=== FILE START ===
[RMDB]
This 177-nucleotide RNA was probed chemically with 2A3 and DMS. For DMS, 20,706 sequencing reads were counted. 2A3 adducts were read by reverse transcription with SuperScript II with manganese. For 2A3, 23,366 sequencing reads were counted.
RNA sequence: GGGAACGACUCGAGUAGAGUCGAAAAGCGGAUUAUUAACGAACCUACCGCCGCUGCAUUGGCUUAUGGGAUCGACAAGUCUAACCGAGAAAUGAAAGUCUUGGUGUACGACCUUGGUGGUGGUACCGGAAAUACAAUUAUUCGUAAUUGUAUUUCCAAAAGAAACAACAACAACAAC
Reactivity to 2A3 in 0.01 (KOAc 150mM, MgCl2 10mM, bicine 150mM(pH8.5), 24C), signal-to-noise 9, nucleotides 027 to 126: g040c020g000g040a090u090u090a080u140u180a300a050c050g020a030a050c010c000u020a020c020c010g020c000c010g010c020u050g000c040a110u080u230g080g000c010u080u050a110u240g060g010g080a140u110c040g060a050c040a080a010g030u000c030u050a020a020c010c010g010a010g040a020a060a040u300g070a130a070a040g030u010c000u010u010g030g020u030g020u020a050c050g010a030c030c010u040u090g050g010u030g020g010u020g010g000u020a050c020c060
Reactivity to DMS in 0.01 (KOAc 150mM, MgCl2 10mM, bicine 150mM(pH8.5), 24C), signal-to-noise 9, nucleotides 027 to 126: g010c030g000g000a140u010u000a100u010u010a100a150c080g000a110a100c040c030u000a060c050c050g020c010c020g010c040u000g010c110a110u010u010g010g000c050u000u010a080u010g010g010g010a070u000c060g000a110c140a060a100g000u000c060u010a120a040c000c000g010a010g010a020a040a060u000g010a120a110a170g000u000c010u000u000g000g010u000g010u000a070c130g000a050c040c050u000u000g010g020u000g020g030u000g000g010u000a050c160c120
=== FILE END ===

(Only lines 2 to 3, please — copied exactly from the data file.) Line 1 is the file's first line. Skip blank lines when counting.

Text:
This 177-nucleotide RNA was probed chemically with 2A3 and DMS. For DMS, 20,706 sequencing reads were counted. 2A3 adducts were read by reverse transcription with SuperScript II with manganese. For 2A3, 23,366 sequencing reads were counted.
RNA sequence: GGGAACGACUCGAGUAGAGUCGAAAAGCGGAUUAUUAACGAACCUACCGCCGCUGCAUUGGCUUAUGGGAUCGACAAGUCUAACCGAGAAAUGAAAGUCUUGGUGUACGACCUUGGUGGUGGUACCGGAAAUACAAUUAUUCGUAAUUGUAUUUCCAAAAGAAACAACAACAACAAC